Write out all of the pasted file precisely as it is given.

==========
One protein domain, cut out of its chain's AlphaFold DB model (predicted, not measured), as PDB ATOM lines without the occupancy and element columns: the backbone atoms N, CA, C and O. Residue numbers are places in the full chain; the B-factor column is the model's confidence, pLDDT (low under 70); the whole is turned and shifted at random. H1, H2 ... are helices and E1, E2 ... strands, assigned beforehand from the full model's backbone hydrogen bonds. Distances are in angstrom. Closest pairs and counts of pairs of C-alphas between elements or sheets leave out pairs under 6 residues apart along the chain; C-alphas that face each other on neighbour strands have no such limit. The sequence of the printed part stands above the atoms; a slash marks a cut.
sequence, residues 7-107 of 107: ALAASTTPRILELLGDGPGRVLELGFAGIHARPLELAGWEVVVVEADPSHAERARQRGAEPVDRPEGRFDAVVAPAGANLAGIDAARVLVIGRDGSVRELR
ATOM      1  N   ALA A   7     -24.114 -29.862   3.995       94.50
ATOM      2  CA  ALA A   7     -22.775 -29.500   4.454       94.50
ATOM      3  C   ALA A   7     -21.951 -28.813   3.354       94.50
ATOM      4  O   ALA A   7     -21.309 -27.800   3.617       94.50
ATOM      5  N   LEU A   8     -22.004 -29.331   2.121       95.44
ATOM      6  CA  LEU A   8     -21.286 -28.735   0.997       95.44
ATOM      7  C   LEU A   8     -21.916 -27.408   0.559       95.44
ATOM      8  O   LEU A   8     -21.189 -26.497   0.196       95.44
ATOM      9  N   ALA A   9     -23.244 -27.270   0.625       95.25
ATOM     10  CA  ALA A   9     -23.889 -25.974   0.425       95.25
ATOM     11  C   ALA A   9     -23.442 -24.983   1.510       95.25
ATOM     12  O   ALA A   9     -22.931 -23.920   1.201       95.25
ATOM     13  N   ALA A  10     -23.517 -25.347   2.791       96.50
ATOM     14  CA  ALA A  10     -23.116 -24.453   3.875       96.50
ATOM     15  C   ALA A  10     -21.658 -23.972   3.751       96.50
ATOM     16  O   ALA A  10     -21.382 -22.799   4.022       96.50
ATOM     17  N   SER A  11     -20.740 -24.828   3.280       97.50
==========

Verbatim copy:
One protein domain, cut out of its chain's AlphaFold DB model (predicted, not measured), as PDB ATOM lines without the occupancy and element columns: the backbone atoms N, CA, C and O. Residue numbers are places in the full chain; the B-factor column is the model's confidence, pLDDT (low under 70); the whole is turned and shifted at random. H1, H2 ... are helices and E1, E2 ... strands, assigned beforehand from the full model's backbone hydrogen bonds. Distances are in angstrom. Closest pairs and counts of pairs of C-alphas between elements or sheets leave out pairs under 6 residues apart along the chain; C-alphas that face each other on neighbour strands have no such limit. The sequence of the printed part stands above the atoms; a slash marks a cut.
sequence, residues 7-107 of 107: ALAASTTPRILELLGDGPGRVLELGFAGIHARPLELAGWEVVVVEADPSHAERARQRGAEPVDRPEGRFDAVVAPAGANLAGIDAARVLVIGRDGSVRELR
ATOM      1  N   ALA A   7     -24.114 -29.862   3.995       94.50
ATOM      2  CA  ALA A   7     -22.775 -29.500   4.454       94.50
ATOM      3  C   ALA A   7     -21.951 -28.813   3.354       94.50
ATOM      4  O   ALA A   7     -21.309 -27.800   3.617       94.50
ATOM      5  N   LEU A   8     -22.004 -29.331   2.121       95.44
ATOM      6  CA  LEU A   8     -21.286 -28.735   0.997       95.44
ATOM      7  C   LEU A   8     -21.916 -27.408   0.559       95.44
ATOM      8  O   LEU A   8     -21.189 -26.497   0.196       95.44
ATOM      9  N   ALA A   9     -23.244 -27.270   0.625       95.25
ATOM     10  CA  ALA A   9     -23.889 -25.974   0.425       95.25
ATOM     11  C   ALA A   9     -23.442 -24.983   1.510       95.25
ATOM     12  O   ALA A   9     -22.931 -23.920   1.201       95.25
ATOM     13  N   ALA A  10     -23.517 -25.347   2.791       96.50
ATOM     14  CA  ALA A  10     -23.116 -24.453   3.875       96.50
ATOM     15  C   ALA A  10     -21.658 -23.972   3.751       96.50
ATOM     16  O   ALA A  10     -21.382 -22.799   4.022       96.50
ATOM     17  N   SER A  11     -20.740 -24.828   3.280       97.50